Post # 1
Firstly, is a no-host brunch the day after the wedding acceptable?
Secondly, if it’s ok to have, how should I word it on the website and welcome note?
“Monday, September 3
Newly-Weds’ Brunch – 11:00am
Restaurant Name, Address
Sally and John will be having their first brunch together as newly-weds.
Please let us know if you would like to join them (123)555-2345 “
Post # 3
With that wording, I would assume a hosted event. If you aren’t hosting, I would just let it spread by word of mouth that you and your husband will be having brunch at X time at X restaurant and would love to visit with anybody who wants to stop by.
Post # 4
@Zusie: I agree with Sailor. I’d let it spread by WOM but possibly also include it on your wedding website (if you have one). Sally and John will be having their first brunch together as newlyweds! All guests are welcome to stop by and visit with the couple” or something along those lines.
Post # 5
I think any mention of a post-wedding brunch and your extension of an invitation for others to join you — whether by word of mouth, on your website, or in the invitation itself — is definitely going to leave others with the impression that someone is treating them to the brunch.
Post # 6
Agreed with PPs – it sounds like you’ll be hosting them. I’m not sure if there’s a polite way to say you won’t be paying for them.
Is your house large enough that you could get a bunch of bagels and stuff from CostCo and have a drop-in sort of thing?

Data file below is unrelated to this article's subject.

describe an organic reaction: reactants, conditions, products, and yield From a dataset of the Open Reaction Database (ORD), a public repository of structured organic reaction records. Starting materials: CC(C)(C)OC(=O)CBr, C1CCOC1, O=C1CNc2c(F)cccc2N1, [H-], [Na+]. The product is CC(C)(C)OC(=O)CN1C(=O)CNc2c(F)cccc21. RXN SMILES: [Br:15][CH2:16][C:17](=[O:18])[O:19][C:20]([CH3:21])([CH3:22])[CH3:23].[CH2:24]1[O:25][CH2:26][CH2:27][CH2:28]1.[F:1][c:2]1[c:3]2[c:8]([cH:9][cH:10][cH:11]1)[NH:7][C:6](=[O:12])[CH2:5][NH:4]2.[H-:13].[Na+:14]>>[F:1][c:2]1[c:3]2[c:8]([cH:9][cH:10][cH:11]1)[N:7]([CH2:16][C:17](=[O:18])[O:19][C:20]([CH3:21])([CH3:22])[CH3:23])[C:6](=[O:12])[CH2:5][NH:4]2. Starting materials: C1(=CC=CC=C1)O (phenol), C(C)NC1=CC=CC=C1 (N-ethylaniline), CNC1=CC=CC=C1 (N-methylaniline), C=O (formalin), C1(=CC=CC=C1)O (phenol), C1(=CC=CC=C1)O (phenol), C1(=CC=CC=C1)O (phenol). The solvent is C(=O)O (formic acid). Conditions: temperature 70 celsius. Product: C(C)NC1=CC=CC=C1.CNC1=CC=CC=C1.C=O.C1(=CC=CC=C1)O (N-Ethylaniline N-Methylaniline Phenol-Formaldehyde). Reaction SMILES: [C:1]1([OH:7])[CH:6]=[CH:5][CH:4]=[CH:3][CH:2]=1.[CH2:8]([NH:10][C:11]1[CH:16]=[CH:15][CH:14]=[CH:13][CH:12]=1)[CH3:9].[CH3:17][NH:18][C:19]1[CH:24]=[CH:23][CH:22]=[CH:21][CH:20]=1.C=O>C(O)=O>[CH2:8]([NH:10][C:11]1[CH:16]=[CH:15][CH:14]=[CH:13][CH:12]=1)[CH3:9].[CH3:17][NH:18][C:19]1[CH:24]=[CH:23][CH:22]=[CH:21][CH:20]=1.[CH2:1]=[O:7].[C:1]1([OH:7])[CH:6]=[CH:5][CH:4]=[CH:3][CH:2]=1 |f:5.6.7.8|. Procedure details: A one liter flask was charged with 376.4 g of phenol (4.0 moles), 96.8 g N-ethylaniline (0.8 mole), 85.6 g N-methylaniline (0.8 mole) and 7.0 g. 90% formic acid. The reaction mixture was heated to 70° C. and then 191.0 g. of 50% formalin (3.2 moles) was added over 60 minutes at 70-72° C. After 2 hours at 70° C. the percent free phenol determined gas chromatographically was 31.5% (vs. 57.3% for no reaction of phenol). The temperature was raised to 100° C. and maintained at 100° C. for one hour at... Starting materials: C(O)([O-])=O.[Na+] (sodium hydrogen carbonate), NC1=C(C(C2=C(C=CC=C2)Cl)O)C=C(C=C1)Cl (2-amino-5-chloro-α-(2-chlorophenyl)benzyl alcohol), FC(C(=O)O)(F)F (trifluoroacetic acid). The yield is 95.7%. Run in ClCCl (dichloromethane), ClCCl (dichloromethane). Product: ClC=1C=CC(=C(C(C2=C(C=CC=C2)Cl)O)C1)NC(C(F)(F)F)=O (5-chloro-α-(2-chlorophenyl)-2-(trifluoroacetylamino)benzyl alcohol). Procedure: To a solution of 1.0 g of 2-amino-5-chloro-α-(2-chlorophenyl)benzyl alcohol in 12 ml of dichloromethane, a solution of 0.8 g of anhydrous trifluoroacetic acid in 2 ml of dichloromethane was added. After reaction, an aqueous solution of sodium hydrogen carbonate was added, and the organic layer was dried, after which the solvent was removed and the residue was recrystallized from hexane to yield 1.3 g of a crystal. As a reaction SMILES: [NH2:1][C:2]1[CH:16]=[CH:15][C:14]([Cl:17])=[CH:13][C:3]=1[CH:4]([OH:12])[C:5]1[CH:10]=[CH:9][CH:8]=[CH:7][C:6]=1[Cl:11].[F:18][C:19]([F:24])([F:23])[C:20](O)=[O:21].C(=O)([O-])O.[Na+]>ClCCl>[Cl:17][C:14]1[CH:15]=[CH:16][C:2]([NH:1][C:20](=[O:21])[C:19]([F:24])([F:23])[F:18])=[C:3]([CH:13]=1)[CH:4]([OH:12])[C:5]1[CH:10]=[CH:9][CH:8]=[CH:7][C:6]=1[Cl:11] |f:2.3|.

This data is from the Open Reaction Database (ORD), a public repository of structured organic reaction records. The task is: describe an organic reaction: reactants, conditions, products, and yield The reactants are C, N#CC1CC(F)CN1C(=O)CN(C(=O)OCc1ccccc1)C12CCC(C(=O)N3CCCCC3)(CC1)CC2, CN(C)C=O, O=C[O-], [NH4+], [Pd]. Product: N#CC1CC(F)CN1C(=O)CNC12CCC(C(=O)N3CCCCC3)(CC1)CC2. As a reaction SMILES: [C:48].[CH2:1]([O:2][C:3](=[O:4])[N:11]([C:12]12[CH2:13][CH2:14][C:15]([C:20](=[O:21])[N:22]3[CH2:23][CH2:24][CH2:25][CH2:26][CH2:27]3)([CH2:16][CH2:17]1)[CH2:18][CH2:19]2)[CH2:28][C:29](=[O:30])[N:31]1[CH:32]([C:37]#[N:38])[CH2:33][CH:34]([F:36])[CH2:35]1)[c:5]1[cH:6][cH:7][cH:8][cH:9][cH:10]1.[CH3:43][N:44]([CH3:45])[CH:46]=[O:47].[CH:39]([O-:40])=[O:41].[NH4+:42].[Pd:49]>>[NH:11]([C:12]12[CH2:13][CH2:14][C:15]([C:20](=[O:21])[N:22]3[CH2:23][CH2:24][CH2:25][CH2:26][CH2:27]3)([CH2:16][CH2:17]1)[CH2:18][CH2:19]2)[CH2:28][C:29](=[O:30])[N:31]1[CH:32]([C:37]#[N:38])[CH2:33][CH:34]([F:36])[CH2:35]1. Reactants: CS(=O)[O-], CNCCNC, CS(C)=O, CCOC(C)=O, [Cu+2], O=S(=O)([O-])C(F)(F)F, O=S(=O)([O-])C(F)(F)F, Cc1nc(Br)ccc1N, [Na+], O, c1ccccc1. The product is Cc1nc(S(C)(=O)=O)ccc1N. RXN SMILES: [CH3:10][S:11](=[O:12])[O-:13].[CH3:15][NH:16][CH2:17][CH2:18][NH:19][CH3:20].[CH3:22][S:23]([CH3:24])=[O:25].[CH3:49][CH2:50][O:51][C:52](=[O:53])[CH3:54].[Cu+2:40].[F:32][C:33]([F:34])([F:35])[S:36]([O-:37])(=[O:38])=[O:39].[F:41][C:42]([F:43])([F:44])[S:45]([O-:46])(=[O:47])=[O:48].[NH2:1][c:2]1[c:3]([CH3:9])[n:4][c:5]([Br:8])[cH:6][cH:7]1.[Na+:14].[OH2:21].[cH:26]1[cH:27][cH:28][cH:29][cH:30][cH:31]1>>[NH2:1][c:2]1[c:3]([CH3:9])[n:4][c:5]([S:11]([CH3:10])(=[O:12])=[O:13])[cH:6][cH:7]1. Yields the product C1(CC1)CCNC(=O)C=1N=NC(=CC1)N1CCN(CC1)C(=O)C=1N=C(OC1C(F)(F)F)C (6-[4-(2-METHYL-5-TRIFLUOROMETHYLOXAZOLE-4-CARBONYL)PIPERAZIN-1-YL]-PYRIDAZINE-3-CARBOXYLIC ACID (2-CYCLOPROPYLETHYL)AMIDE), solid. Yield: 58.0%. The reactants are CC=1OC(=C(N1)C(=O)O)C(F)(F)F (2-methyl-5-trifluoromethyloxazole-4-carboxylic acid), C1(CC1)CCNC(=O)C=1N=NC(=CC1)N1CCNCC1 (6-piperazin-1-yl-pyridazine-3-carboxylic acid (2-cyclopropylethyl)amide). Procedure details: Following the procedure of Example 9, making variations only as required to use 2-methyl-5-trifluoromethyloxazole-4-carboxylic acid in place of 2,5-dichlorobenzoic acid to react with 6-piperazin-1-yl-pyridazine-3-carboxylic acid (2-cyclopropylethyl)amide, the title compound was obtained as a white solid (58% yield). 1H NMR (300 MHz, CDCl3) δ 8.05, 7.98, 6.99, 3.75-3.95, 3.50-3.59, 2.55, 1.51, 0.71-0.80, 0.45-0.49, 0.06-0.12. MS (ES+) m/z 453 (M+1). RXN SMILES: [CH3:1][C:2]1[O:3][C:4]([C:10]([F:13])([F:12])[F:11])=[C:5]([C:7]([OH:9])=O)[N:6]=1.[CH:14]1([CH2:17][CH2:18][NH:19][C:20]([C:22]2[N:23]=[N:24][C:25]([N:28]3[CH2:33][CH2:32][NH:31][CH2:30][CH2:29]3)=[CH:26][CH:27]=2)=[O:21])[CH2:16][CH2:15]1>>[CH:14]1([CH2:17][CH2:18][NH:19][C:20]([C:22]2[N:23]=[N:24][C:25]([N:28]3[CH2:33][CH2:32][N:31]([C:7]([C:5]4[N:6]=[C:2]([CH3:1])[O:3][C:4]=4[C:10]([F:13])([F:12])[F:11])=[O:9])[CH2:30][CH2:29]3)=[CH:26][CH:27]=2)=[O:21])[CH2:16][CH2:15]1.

Post # 7
I just attended a wedding where we went to brunch with the couple and paid our own way. At the rehearsal dinner/wedding, it was just spread by word of mouth. I believe what the bride told us was “We have a room reserved at Restaurant ABC. Groom and I will be having breakfast at 1030, stop by and say hi or feel free to join us before you head out of town”.
To me, that was very clear it was an “unhosted” event and we were on our own for payment. Not sure how others would interpret that though?
Post # 8
@abbie017: “I’m not sure if there’s a polite way to say you won’t be paying for them.”
I agree. I was trying to find a way to include this thought in my comment, but I was struggling with how to say it. You expressed it very well.
I also like your suggestion to the OP.
Post # 9
I agree, WOM is the way to go. We sent invitations for our brunch, but we’re paying.
Post # 10
@abbie017: My wedding is out of town, so we couldn’t have it at a home, and it’s also the main reason I’m considering having a brunch at all.
@LindyLu: I like this wording, but it seems like word of mouth is the concensus.
Post # 11
I liked the wording you had and got the gist that it wasn’t an extension of your wedding, but rather a casual get together.
Post # 12
The rule of thumb (Etiquette wise) is when things are Informal and not Hosted, info is passed by word of mouth (or perhaps the telephone). As soon as you put it on paper… be that an Invite, Note, Email etc.. then it is expected to be more Formal / Hosted.
The example / wording that LindyLu: used is a good one for this situation… and as stated if you have a Wedding Website (invaluable IMO) this is one of those “some what otherwise awkward” items that can be handled on there as well.
Hope this helps,
Post # 13
- Wedding: May 2014 - Paradise Gardens
@sailor: I second your suggestion… you NAILED IT !
Post # 14
I think the idea is fine, but the wording needs work. I’d suggest something like this:
You are welcome to join the newlyweds for a No Host brunch at Brunchies Dinner at 11:00 am on Sunday morning following the wedding.
Please call 555.2034 to let us know if you’ll join us so that we can make appropriate reservations.